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Patriots Unfiltered Tue Apr 07 | 11:55 AM - 02:00 PM

Brady may be gone, but he'll always be a Patriot

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Back before the wins, all 249 of them. Before the touchdowns, all 614 of them. Before the Super Bowl titles, all six of them. Before the MVP awards, all seven of them – three of them in the regular season and four for the Super Bowl. Before the famous actresses and supermodels and fashion statements. Back before Tom Brady was Tom Brady the GOAT.

Back in 2000 there was a skinny rookie sixth-round pick out of Michigan who arrived at Bryant College with a simple goal in mind: find a way to make the coaches realize he was worth keeping around.

As strange as it sounds now, that was no easy task. The Patriots had three other quarterbacks on the roster when training camp rolled around. Drew Bledsoe was the franchise at the time, but John Friesz and Michael Bishop were also ahead of Brady on the depth chart, and Brady knew it wouldn't be easy to prove his worth.

As part of our camp coverage back then we used to include a feature we called our "Rookie Diary" where we'd speak to one player and have him recount each day's events. In 1999 that player was Marcus Washington, a cornerback who was also a sixth-round pick but failed to achieve much notoriety.

As surreal as it seems now, Brady was our subject back in 2000.

Shane Donaldson and I were tasked with chatting with Brady every day, and while neither us will pretend that we knew what was going to happen, we both came away quite impressed with the youngster's demeanor and poise. We enjoyed the daily briefings and watched him during practice a little more closely in order to help our conversations afterward.

We both felt he was far superior to Bishop (nothing gets by us!) and should make the team over him. Turns out the scrambling young quarterback, who briefly became a sensation in New England with his ability to freelance, stuck around, too, as all four were on the roster for the entire season.

As camp continued the first game of the Bill Belichick era arrived – a trip to Canton, Ohio, to take on the 49ers in the Hall of Fame Game. How fitting that Brady's career began in the same place it will end – at the Hall of Fame.

In looking back over some of those diary entries, Brady unwittingly offered a glimpse of the future. In describing his first professional road trip, Brady explained his thoughts on the visit to Pro Football's shrine.

"It was neat walking through the Hall of Fame and seeing the history of the game," he said. "We're part of the NFL now, and someday we'll be part of the tradition of the game."

If only he knew just how much he and his teammates would indeed become a part of the tradition of the game. Or maybe he did.

Much has been made of Brady's famous first meeting with Robert Kraft, when the rookie introduced himself to his new boss and told him he was the best decision the team ever made. Now 20 years have passed, and somehow calling Brady the best decision the Patriots ever made seems like an understatement.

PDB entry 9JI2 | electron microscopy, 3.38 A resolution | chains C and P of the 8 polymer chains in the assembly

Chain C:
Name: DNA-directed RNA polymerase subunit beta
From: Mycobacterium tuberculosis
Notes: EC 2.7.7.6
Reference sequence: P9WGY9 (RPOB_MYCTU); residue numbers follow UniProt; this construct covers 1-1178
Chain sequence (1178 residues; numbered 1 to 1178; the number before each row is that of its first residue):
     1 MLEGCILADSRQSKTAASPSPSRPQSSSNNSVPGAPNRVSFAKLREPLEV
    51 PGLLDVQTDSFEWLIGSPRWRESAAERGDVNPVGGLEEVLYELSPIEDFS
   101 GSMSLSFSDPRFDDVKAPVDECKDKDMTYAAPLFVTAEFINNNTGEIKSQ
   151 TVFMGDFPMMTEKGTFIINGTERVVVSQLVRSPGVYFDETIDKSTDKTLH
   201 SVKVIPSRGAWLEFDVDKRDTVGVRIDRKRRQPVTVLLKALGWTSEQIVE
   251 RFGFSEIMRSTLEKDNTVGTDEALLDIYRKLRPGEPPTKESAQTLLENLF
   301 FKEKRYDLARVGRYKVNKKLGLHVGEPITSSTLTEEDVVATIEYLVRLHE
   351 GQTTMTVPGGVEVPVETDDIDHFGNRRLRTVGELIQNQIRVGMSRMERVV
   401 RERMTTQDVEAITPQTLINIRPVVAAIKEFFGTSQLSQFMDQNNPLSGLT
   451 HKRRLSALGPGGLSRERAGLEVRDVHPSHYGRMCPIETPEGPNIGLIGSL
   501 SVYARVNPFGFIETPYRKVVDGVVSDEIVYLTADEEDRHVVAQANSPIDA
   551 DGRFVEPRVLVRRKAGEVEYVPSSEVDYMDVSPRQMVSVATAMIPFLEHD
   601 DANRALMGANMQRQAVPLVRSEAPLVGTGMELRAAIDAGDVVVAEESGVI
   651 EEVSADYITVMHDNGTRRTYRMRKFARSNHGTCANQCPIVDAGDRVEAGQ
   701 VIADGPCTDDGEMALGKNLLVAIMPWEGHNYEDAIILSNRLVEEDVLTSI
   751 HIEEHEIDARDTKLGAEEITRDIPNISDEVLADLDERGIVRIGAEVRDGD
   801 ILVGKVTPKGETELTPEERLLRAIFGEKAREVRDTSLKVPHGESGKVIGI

So, perhaps Brady did envision the magic he was about to sprinkle throughout New England over the following two decades. After all, the kid led a game-winning drive to a last-minute Adam Vinatieri field goal in the very next game, a 13-10 win over Detroit in Week 2 of the preseason. That was the first of many victories he would secure.

Last-minute heroics and historic success would become commonplace. All because of Brady's presence at the center of the greatest modern-day dynasty in sports history.

As impressive as the numbers are, they don't begin to tell the story of what the Patriots have become in his tenure. It's true that the franchise's metamorphosis began nearly a decade earlier with the arrivals of Bledsoe, Bill Parcells and Kraft, but the massive heights attained since would come under Brady.

Brady simultaneously became the game's most iconic figure and in a true testament to his immense popularity, one of the most reviled among opposing fans. That kind of juxtaposition can only be achieved by pure greatness. While there are some lingering detractors out there, he is now widely considered the greatest quarterback to ever play.

All of which is remarkably impressive on its own, but perhaps equally so is the reputation he's earned off the field. Through two decades, most of which has been spent under the bright spotlight of fame at the highest level, Brady has barely ever had a misstep let alone made any egregious mistakes. He's always been able to avoid the controversy that many other celebrities manage to find regularly.

Much has changed since that skinny kid from San Mateo by way of Ann Arbor found his way to Foxborough. The golly-gee-shucks persona he wore then is long gone. The boy next door has morphed into that rare celebrity who transcends sports, with his every move monitored everywhere.

The idea of chatting with him one-on-one every day nowadays seems as likely as seeing him no longer wearing a Patriots jersey. But that's the reality of where we are today.

Tom Brady is no longer a Patriot, but he will always be The Patriots.

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